This video is about two stag beetles fighting.
Stag beetles in the Netherlands: here.
This is a scarce large blue butterfly video from the Netherlands.
On 23 July 2015, there will be a celebration in the Moerputten nature reserve near Den Bosch city in Noord-Brabant province in the Netherlands. Then, it will be 25 years ago that scarce large blue butterflies, which had become extinct in the Netherlands, were reintroduced there.
Then, in 1990, 74 butterflies were freed. Meanwhile, there are hundreds. There are plans to introduce them to other nature reserves as well, as a species, limited to one area, is vulnerable to disasters.
In the Moerputten, the caterpillars are dependent, first on great burnet plants. Then, on Myrmica scabrinodis ants, when the caterpillars live as parasites in the anthills. They are also, indirectly, dependent on springtails: these are the main food of the ants.
This video is called Moulting of a Pandita sinope caterpillar to the 4th instar.
From the Butterflies of Singapore blog:
Butterfly of the Month – July 2015
The Colonel (Pandita sinope sinope)
We have just edged past the halfway mark of the year 2015. A relatively quiet month so far, compared to the more tumultuous preceding months. The summer heat is upon us as Singapore‘s outdoor ambient temperatures move into the 30’s – and made worse by the high humidity. On my short business trip to Delhi and Ranchi in India at the end of last month, I experienced even higher temperatures, although fortunately, the monsoon rains have just started there.
ButterflyCircle members had an enjoyable weekend at the Festival of Biodiversity 2015 at the end of June. More forthcoming community projects with NParks are on the cards, with the NParks Butterfly Count project in September. A challenging project, considering that it involves the general community and sightings of butterfly species in urban parks have to be recorded and counted. Unlike birds, sighting and identifying butterflies requires a bit more experience and training. It will be a good platform to learn how best to deal with field surveys with beginners. …
Let’s leave the worldly woes for awhile as we introduce our Butterfly of the Month for July 2015 – the Colonel (Pandita sinope sinope). This Nymphalidae is one of many species in the family that has been christened with military names. In my article on this blog some time back, I gave some possible reasons how this came to be.
The Colonel is a mid-sized orange butterfly that may be considered moderately rare. However, it is quite local in distribution and often observed in the vicinity of its caterpillar host plants. Sporting an average wingspan of about 50mm, it is not an unusually large butterfly, and may be confused, when in flight, with several other orange-coloured butterflies.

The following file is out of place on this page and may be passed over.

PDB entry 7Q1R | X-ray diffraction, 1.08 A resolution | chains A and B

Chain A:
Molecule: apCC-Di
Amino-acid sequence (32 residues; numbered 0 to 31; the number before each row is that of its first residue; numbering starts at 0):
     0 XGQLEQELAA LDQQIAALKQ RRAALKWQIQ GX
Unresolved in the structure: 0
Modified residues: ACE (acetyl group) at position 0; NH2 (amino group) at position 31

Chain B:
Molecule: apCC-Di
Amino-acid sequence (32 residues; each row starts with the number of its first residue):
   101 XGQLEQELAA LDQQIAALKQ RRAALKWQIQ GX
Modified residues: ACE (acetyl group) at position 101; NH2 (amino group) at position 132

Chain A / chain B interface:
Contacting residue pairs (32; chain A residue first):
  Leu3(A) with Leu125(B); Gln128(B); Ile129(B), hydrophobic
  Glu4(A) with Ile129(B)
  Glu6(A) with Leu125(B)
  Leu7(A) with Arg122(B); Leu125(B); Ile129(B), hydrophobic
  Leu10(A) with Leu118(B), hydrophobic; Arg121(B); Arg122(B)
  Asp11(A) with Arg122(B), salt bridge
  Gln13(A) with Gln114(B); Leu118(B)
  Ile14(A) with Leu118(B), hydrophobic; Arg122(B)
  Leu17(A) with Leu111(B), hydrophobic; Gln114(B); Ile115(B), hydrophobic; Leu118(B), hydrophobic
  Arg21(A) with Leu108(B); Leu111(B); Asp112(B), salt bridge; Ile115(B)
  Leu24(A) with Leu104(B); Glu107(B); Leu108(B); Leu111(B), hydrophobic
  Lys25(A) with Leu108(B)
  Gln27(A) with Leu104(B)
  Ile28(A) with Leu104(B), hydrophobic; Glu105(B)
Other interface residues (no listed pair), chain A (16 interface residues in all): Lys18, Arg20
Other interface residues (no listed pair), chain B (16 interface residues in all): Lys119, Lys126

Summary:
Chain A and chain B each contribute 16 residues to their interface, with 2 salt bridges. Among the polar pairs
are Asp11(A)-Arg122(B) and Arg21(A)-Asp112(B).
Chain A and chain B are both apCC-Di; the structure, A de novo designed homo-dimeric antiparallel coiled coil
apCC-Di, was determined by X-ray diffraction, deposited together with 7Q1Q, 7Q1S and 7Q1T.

The Colonel is a bright orange above, with the fore and hindwing bases shaded with brown streaks. The outer half of both the fore and hindwings is a prominent brown post-discal band and three dark submarginal lines. The underside is similarly marked, but lighter, with the basal wing area a greenish-grey.
The butterfly is skittish and active and flies with rapid beats of its wings and glides in a manner that is quite consistent with many related species in the sub-family Limenitidinae. Often it may be encountered at the ripened fruits of the Singapore Rhododendron (Melastoma malabathricum), on which it feeds greedily. In the early morning hours, it may be encountered gliding amongst the shrubbery and settling to sunbathe with its wings fully opened.
It is a forest butterfly, and rarely observed in urban parks and gardens. At times, it takes on a territorial behaviour, returning repeatedly to a few favourite perches after flying around to explore its environment. When feeding, it also tends to move its wings often and is very alert. Any threatening movement by an observer will quickly spook it off to the treetops.
The complete life history of the Colonel can be found on this blog article. The host plant on which the species has been successfully bred in Singapore is Uncaria. It has also been bred in Malaysia on another plant – Nauclea subdita also from the Rubiaceae family.
This July 2015 Dutch video is about how to attract more butterflies to your garden.
From Wildlife Extra:
November 2011: International Anthicidae specialist Dr Dimitri Telnov, of the Entomological Society of Latvia, Riga, writes about the amazing discovery of 84 new ant-like flower beetles [species] in Wallacea and New Guinea.
Ladybugs change color, reacting to climate change: here.
Near the entrance, a chiffchaff singing.
A brown-banded carder bee on a thistle flower.
A lesser black-backed gull flies overhead.
Two muscovy ducks walking and grazing.
A blackcap sings.
Meadow brown butterflies.
A green woodpecker calls, and flies from tree to tree.
Orange-ish beetles mating on flowers. I would say: scarlet lily beetles.
Finally, purple flowers.
This is a video from the Czech republic, about white storks with (still very young) chicks.
On 12 July 2015, to Warmond.
In the meadow, five white storks: the two parents and their three recently fledged youngsters. Later, they would fly back to the nest.
More to the north west, a white wagtail on a fence.
Many barn swallows flying over the meadow behind the woodland.
A great crested grebe on a nest in the pond behind the castle. Its partner swims not far away.
A buzzard flying over the treetops.